Speakers included Dr. Tenzin Dorjee, USCIRF Chairman, Congressman Alan Lowenthal, Congress-woman Zoe Lofgren,  Kristina Arriaga, USCIRF Vice-Chair, Arjia Rinpoche, former abbot of Kumbum Monastery in Tibet and head of Tibetan Mongolian Buddhist Cultural Center, Indiana, Vo Van Ai, President of VCHR, Matteo Mecacci, President of the International Campaign for Tibet, Robert Herman, Vice-President of Freedom House, Todd Stein, Senior Policy Advisor to Representative Chellie Pingree, and experts and human rights defenders from Europe, Asia and the US.

The Conference featured two panel discussions on “Religious Freedom and American Foreign Policy”, and “Strategies to Promote Freedom of Religion or Belief in Closed Societies: The Cases of Vietnamese and Tibetan Buddhists.” Speakers explored the importance of a proactive freedom of religion or belief (FoRB) component in US foreign policy; transatlantic and international cooperation in advancing FoRB; violations of FoRB and trade considerations; initiatives to support prisoners of conscience; FoRB and democracy; the role of Buddhism in promoting a civic culture of human rights, dignity and diversity in Vietnamese and Tibetan communities, and beyond.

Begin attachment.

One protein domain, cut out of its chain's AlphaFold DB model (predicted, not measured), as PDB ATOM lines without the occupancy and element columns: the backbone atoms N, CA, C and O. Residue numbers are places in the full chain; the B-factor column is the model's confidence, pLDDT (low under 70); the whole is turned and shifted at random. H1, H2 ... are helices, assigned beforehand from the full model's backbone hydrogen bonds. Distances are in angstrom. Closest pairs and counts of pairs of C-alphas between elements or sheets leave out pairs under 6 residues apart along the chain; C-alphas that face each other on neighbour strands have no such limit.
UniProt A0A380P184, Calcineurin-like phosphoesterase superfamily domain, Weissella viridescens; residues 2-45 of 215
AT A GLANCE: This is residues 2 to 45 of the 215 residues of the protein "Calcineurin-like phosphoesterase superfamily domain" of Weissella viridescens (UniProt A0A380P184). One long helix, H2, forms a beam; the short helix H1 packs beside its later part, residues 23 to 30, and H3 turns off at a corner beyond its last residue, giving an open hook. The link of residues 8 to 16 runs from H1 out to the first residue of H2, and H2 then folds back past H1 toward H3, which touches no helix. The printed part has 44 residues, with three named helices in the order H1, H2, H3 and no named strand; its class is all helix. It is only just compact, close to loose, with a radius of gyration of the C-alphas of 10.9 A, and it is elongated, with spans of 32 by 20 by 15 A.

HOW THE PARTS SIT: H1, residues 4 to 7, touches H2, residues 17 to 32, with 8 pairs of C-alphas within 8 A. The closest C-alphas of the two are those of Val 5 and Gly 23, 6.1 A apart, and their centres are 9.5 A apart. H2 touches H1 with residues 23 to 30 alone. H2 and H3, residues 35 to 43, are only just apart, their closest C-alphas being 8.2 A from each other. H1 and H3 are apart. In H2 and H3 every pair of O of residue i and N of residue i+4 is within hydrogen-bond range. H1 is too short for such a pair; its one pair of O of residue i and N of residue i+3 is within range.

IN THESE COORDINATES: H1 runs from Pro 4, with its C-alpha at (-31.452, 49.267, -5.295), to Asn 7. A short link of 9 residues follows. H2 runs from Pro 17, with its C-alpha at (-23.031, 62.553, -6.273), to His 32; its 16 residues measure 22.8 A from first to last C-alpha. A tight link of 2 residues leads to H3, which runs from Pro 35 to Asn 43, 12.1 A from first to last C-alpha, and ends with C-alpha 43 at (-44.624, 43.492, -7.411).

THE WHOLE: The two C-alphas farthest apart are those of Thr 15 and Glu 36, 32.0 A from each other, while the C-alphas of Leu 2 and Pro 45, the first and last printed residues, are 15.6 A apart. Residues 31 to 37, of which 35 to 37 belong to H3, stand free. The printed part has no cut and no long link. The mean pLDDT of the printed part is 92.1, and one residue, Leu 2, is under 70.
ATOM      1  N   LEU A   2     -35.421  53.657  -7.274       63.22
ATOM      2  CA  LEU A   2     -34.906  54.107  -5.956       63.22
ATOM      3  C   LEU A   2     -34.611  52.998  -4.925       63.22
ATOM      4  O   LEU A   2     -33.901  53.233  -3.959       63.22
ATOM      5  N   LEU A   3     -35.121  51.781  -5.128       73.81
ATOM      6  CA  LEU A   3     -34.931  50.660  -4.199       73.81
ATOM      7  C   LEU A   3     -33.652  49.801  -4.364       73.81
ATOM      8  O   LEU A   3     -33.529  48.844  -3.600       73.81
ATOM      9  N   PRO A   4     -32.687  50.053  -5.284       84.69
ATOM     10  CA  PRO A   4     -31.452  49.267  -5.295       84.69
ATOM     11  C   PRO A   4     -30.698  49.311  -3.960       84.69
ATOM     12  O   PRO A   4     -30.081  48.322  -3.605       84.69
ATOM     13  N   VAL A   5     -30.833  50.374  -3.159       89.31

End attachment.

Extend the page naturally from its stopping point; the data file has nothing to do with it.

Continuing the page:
Panel No. 1, from right to left: USCIRF Chairman Dr Tenzin Dorjee, VCHR President Võ Văn Ái, VCHR Vice-President Penelope Faulkner (moderator), ICT President Matteo Mecacci and US Congressman Alan Lowenthal
Panel No. 1, from right to left: USCIRF Chairman Dr Tenzin Dorjee, VCHR President Võ Văn Ái, VCHR Vice-President Penelope Faulkner (moderator), ICT President Matteo Mecacci and US Congressman Alan Lowenthal

 

Conference participants listen to a Message by UBCV Patriarch Thich Quang Do, sent from under house arrest in Saigon
Conference participants listen to a Message by UBCV Patriarch Thich Quang Do, sent from under house arrest in Saigon

 

In a messsage sent clandestinely from the Thanh Minh Zen Monastery in Saigon where he is under effective house arrest, UBCV Patriarch said: “Buddhists in Vietnam and Tibet share so much. We walk the same path of nonviolence and peace. We believe that compassion can overcome hatred, and we strive to free the world from suffering, ignorance and oppression. We also share the same punishment, torture and detention from governments that are determined to stifle our voice.